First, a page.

For all intents and purposes, by 2011 Dick Dowling had been largely forgotten by most Houstonians, even though his statue has remained in the same spot for over fifty years. Recent commemorations of Dowling have not focused on his victory in the Battle of Sabine Pass or his history as a Confederate war hero. That memory has been confined to small groups of people since the cultural shift after the Civil Rights movement. Since 1997, there have been few if any headlines about Dowling as a prominent Houstonian Irishman. The Dick Dowling Irish Heritage Society in which Larry Miggins and Ann Caraway Ivins played leading roles appears to be defunct. Literally and figuratively, Dowling has come a long way from the front steps of City Hall.
Still, the last time the City of Houston took an active interest in Dowling was not so long ago. In 1996, the City worked with the Dick Dowling Irish Heritage Society and the Houston Municipal Arts Commission to complete an expensive cleaning and restoration of the statue. Funds came primarily from appropriations made by Congress's Intermodal Surface Transportation Efficiency Act of 1991 for roadway beautification, and the project was led by the Texas branch of Save Outdoor Sculpture! (SOS!), a group dedicated to the preservation of historic public artworks. Additional restoration of the statue was completed by the City of Houston in 2009. (Click here for more information about the funding for the statue's restoration.)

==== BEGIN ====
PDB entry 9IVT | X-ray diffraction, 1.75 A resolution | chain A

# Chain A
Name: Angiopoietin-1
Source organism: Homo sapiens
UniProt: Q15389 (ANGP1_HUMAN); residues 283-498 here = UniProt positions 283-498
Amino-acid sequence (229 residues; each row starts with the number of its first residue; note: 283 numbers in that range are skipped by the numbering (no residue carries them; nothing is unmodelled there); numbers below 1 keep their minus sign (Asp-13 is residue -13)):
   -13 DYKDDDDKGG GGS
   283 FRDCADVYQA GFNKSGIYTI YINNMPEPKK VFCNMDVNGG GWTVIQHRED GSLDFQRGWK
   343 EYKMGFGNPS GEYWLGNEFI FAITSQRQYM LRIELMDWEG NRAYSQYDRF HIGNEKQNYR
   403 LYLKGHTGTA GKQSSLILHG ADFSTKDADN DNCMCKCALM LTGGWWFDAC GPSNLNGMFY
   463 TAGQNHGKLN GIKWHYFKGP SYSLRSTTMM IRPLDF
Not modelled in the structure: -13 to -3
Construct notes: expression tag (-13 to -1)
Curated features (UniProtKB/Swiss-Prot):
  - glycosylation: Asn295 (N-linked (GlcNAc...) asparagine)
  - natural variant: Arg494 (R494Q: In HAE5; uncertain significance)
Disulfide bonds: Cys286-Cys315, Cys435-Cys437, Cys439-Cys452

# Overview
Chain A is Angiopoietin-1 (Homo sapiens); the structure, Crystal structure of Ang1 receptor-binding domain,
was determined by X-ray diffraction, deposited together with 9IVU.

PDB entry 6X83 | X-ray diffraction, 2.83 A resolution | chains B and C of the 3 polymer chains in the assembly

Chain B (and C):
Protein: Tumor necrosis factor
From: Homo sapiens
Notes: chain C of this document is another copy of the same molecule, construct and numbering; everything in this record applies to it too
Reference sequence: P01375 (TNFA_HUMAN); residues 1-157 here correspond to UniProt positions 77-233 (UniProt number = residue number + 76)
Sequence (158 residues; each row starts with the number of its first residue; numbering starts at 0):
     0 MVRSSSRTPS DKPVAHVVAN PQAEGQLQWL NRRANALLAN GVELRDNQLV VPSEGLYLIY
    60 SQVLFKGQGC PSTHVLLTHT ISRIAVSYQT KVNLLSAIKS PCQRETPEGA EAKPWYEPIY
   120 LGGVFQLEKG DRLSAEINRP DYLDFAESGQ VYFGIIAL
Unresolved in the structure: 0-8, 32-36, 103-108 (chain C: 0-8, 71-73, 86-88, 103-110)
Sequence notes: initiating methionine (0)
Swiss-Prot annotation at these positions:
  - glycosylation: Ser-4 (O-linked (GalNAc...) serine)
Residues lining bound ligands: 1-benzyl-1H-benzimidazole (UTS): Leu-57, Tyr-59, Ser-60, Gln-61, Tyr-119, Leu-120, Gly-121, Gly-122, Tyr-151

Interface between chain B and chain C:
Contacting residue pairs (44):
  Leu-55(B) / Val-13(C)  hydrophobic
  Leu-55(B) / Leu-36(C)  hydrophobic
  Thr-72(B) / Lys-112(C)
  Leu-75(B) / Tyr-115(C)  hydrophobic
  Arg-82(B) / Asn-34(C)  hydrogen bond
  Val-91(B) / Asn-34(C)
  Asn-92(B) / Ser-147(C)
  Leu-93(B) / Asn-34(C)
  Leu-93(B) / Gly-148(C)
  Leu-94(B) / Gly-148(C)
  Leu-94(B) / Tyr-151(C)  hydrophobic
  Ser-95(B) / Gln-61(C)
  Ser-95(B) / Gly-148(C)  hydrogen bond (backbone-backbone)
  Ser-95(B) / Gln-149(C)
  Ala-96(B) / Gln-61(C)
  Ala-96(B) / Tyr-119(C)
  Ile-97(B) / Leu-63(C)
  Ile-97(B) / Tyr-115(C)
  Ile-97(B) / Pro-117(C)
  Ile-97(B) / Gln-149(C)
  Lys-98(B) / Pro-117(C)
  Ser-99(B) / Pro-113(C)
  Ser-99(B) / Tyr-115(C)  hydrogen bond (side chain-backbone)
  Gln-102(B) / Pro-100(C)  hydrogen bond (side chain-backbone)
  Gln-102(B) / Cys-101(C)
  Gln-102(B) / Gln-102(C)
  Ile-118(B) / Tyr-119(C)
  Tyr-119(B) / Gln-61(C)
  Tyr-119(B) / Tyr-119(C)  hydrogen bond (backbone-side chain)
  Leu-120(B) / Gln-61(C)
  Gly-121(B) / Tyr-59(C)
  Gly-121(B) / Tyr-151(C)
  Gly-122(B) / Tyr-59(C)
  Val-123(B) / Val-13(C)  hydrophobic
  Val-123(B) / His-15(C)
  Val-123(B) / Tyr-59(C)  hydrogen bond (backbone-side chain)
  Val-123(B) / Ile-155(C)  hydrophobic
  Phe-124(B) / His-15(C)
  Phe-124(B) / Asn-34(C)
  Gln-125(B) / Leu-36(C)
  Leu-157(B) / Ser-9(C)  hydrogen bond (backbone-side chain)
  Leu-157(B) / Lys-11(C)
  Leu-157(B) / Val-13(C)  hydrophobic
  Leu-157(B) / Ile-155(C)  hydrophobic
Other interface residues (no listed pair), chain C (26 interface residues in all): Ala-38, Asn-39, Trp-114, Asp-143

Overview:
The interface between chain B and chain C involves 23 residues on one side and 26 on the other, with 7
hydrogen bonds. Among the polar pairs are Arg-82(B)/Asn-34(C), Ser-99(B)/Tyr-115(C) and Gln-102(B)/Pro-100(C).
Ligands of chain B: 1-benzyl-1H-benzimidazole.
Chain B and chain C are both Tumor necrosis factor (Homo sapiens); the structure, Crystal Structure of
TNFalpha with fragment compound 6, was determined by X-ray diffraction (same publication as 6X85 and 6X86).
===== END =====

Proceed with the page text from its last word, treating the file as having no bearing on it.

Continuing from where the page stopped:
As these projects suggest, however, today Dick Dowling usually isn’t noted publicly for who he was, but for the statue of him. The Dowling statue is the oldest civic monument in the city of Houston, and restoration efforts have focused on saving a piece of art by Frank Teich more than on retelling Dowling's story. Even the story that his most vocal admirers told about Dowling in the 1990s was different from the stories once told by Confederate veterans and Jefferson Davis. In her efforts to secure the City of Houston's help in restoring the statue, Ivins stressed Dowling's contributions to Houston as an Irish businessman before the Civil War, rather than focusing exclusively on the Battle of Sabine Pass.
This shift from the "gray" to the "green" in Dowling's story was especially evident in a ceremony held to rededicate the Dowling statue after its cleaning in 1996. Led by the Dick Dowling Irish Heritage Society and Larry Miggins, the ceremony was advertised as a "celebration of Irish heritage" (Item 372). Irish elements filled the ceremony, from the playing of bag pipes, to traditional Irish dancing, a “strolling leprechaun,” and a lengthy speech by Dr. John A. Claffey, the president of the Old Tuam Society, who was flown to Houston from Ireland for the occasion. Claffey’s speech brushed past Dowling's role at the Battle of Sabine Pass, which he described as an "encounter," and instead discussed the historical conditions of Ireland in which Dowling was raised (Item 373). While there was a military salute and the posting of the colors to Dowling performed by the Sons of Confederate Veterans, these elements were greatly overwhelmed in comparison to the amount of Irish elements (Item 378).